Saudi bloggers, women’s issues and NGOs
From the content analysis of this initial list of blogs other useful information has emerged. This has helped to either corroborate or deconstruct the issue list the research was building. Without assuming that all members of online groups or bloggers are activists, this research has nevertheless tried to see whether the initial list of blogs and Facebook pages could help answer the question: “What matters to Saudi women bloggers?”
This initial process of analysis and reading led to the extrapolation of an initial list of “issues” that concern women in Saudi Arabia and the initial list of blogs and issues became the starting point for empirical research based on multiple Web-based tools.
These tools helped determine if the blogs on the initial list were related and, if so, how. One of them helps the discovery of hyperlinks. In fact, from an initial list of URLs, this tool (Issue Crawler)9 searches the Net and expands the research. The results of this search are displayed on Map 1 (the map can be viewed on the pdf version through the link at the bottom of the page), which shows a complex network of specific URLs linked to each other.
The chart shows an intense cloud of blogs and websites, all linked to each other either bidirectionally or multidirectionally. Through a set of hyperlinks, Issue Crawler enriched the initial list of blogs and helped to show whether there was a network of actors that interact on the web.
The run can be divided into three main areas, which are called clusters. These clusters are organized around three main nodes: wordpress.com; brhom.net and saudijeans.org. It is also possible to see that many of the actors inserted initially are organized on the left-hand side of the map and are linked to each other and are further linked to the remaining clusters through entropymax.wordpress.com, which is a blog where the main social issues in Saudi Arabia are discussed, including general queries on work issues in Saudi Arabia, poverty and human rights. This blog – along with watar.wordpress.com - is the link between the three clusters.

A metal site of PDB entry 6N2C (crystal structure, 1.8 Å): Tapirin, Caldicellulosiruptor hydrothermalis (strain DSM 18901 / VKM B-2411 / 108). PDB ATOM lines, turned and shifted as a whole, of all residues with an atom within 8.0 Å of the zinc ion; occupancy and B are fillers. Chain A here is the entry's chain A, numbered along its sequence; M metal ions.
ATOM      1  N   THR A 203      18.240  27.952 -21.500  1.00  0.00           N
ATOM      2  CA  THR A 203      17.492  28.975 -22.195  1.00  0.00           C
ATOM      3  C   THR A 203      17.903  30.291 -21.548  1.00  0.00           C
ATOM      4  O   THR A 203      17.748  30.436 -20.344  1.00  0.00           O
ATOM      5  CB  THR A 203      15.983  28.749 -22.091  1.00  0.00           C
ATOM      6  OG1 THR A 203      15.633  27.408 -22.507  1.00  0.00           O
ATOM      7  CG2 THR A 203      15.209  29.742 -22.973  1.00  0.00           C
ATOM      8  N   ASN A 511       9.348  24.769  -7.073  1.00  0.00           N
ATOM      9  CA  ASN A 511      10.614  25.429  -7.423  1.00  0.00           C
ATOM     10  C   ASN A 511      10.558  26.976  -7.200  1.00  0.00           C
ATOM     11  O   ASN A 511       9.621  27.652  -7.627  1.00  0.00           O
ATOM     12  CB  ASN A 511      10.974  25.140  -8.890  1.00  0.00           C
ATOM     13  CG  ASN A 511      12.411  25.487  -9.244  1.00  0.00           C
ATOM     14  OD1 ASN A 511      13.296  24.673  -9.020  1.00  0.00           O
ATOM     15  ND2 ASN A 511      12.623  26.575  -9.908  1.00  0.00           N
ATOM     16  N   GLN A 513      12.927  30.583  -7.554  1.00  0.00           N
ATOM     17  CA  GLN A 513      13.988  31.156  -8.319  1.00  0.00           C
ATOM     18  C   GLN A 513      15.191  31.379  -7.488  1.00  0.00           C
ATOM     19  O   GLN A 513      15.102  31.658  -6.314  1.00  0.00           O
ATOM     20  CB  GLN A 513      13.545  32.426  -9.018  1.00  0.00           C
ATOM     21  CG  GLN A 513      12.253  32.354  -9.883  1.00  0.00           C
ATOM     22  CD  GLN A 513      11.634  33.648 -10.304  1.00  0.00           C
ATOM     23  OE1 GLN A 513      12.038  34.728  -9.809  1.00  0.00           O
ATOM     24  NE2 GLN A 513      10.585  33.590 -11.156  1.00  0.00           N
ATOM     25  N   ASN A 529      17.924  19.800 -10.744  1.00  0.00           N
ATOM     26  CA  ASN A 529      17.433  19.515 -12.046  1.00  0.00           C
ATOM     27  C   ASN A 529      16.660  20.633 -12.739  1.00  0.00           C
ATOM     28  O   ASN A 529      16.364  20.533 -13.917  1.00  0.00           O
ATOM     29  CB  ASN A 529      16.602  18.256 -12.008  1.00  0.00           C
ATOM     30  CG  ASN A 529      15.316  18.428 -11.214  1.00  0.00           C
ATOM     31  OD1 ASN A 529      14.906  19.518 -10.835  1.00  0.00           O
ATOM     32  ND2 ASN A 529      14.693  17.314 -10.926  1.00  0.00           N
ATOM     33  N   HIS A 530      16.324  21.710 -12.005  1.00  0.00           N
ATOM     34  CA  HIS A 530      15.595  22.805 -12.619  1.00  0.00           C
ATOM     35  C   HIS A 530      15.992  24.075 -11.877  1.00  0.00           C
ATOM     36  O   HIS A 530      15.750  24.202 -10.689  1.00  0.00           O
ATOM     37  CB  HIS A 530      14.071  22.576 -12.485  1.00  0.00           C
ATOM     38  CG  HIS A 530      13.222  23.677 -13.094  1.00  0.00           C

The second cluster is organized around a few nodes. The main ones are nalfajr.com, asmaworld.com and brhom.net. In this second cluster it is possible to see a majority of Arabic blogs, some of them concerned with human rights and education but others in the form of personal diaries as in the case of asmaworld. In this second cluster some peripheral actors appear, namely Hathoo.ws and nooooor.net, the first a spam and the second one a general blog. It is interesting to notice that from the analysis and from interviews with some bloggers, spam is common and quite difficult to avoid.
A third cluster is what could be defined as the “platform cluster”, built around wordpress.com and containing the various Web 2.0 platforms such as Twitter, Wordpress.TV, En.wordpress and software for English translation. I tried to put these URLs in the list of addresses to avoid but this resulted in the loss of almost all the blogs.
1 Marres N. (2005), No issue, no public, UvA (Amsterdam): WTMC and the faculty of Humanities of the University of Amsterdam
2 Boas T. and Kalathil S. (2003), Open Networks, closed regimes. The impact of the internet on authoritarian rule, Washington DC: Carnegies Endowment fro International peace, pp103-134; Albrech Hofheinz (2005), The Internet in the Arab World: Playground for political Liberalization available at www.fes.de/ipg/IPG3_2005/07HOFHEINZ.PDF; Rasha A. Abdullah, (2007), The Internet in the Arab World -Egypt and Beyond- New York: Peter Lang Publishing Inc.
6 Open Net Initiative, Saudi Arabia report, August 2009, available at http://opennet.net/research/profiles/saudi-arabia
8 Marres N. (2005), No issue, no public, UvA (Amsterdam): WTMC and the faculty of Humanities of the University of Amsterdam
9 The IssueCrawler is web network location and visualization software. It consists of crawlers, analysis engines and visualization modules. It is server-side software that crawls specified sites and captures the outlinks from the specified sites. Sites may be crawled and analyzed in three ways: co-link, snowball and inter-actor. On http://www.govcom.org/Issuecrawler_instructions.htm